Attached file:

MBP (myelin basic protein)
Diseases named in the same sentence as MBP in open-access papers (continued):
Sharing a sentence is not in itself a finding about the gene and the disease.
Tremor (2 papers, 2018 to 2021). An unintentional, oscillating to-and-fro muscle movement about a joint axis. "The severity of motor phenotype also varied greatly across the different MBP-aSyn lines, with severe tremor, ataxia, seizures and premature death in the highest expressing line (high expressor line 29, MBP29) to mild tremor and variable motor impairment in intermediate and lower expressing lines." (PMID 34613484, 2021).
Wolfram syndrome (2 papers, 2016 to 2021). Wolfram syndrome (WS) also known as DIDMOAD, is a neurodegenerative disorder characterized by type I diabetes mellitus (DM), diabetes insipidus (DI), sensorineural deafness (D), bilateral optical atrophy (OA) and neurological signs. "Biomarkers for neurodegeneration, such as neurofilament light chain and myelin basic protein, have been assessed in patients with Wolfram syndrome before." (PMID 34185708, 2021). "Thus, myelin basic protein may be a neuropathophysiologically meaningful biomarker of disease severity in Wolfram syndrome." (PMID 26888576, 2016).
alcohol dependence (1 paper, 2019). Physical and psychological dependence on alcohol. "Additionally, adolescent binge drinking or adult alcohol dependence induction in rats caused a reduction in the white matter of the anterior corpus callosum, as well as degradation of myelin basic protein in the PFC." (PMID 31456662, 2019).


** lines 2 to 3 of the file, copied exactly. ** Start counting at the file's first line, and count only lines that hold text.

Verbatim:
Diseases named in the same sentence as MBP in open-access papers (continued):
Sharing a sentence is not in itself a finding about the gene and the disease.